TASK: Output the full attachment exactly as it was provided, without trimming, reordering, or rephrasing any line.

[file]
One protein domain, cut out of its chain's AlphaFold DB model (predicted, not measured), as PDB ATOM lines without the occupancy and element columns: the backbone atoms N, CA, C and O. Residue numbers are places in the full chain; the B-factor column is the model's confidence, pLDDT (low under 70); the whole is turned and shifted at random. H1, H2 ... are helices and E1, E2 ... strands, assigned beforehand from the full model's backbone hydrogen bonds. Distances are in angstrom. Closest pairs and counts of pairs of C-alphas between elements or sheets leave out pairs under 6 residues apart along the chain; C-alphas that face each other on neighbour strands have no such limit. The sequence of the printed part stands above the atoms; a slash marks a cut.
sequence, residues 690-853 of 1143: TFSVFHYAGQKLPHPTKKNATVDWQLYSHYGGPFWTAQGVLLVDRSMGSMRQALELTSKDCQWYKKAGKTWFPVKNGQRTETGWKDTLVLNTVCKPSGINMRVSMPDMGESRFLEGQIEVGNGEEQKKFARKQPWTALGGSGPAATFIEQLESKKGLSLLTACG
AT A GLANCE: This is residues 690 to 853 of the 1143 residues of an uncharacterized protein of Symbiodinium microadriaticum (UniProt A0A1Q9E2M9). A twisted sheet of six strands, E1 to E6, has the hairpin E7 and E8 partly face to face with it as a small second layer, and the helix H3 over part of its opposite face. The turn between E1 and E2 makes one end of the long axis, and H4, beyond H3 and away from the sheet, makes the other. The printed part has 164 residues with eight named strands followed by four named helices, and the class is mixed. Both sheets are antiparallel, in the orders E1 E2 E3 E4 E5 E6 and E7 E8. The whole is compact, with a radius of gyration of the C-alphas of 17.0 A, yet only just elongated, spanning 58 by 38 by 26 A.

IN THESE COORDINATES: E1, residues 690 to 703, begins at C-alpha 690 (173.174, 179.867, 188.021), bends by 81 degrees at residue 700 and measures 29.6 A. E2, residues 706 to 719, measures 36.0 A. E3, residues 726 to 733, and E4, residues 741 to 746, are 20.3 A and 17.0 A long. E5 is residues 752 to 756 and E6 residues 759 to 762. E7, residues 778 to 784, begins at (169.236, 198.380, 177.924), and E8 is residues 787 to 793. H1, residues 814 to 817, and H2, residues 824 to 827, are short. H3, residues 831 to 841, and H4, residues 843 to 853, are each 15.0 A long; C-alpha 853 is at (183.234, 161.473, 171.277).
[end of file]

One protein domain, cut out of its chain's AlphaFold DB model (predicted, not measured), as PDB ATOM lines without the occupancy and element columns: the backbone atoms N, CA, C and O. Residue numbers are places in the full chain; the B-factor column is the model's confidence, pLDDT (low under 70); the whole is turned and shifted at random. H1, H2 ... are helices and E1, E2 ... strands, assigned beforehand from the full model's backbone hydrogen bonds. Distances are in angstrom. Closest pairs and counts of pairs of C-alphas between elements or sheets leave out pairs under 6 residues apart along the chain; C-alphas that face each other on neighbour strands have no such limit. The sequence of the printed part stands above the atoms; a slash marks a cut.
sequence, residues 690-853 of 1143: TFSVFHYAGQKLPHPTKKNATVDWQLYSHYGGPFWTAQGVLLVDRSMGSMRQALELTSKDCQWYKKAGKTWFPVKNGQRTETGWKDTLVLNTVCKPSGINMRVSMPDMGESRFLEGQIEVGNGEEQKKFARKQPWTALGGSGPAATFIEQLESKKGLSLLTACG
AT A GLANCE: This is residues 690 to 853 of the 1143 residues of an uncharacterized protein of Symbiodinium microadriaticum (UniProt A0A1Q9E2M9). A twisted sheet of six strands, E1 to E6, has the hairpin E7 and E8 partly face to face with it as a small second layer, and the helix H3 over part of its opposite face. The turn between E1 and E2 makes one end of the long axis, and H4, beyond H3 and away from the sheet, makes the other. The printed part has 164 residues with eight named strands followed by four named helices, and the class is mixed. Both sheets are antiparallel, in the orders E1 E2 E3 E4 E5 E6 and E7 E8. The whole is compact, with a radius of gyration of the C-alphas of 17.0 A, yet only just elongated, spanning 58 by 38 by 26 A.

IN THESE COORDINATES: E1, residues 690 to 703, begins at C-alpha 690 (173.174, 179.867, 188.021), bends by 81 degrees at residue 700 and measures 29.6 A. E2, residues 706 to 719, measures 36.0 A. E3, residues 726 to 733, and E4, residues 741 to 746, are 20.3 A and 17.0 A long. E5 is residues 752 to 756 and E6 residues 759 to 762. E7, residues 778 to 784, begins at (169.236, 198.380, 177.924), and E8 is residues 787 to 793. H1, residues 814 to 817, and H2, residues 824 to 827, are short. H3, residues 831 to 841, and H4, residues 843 to 853, are each 15.0 A long; C-alpha 853 is at (183.234, 161.473, 171.277).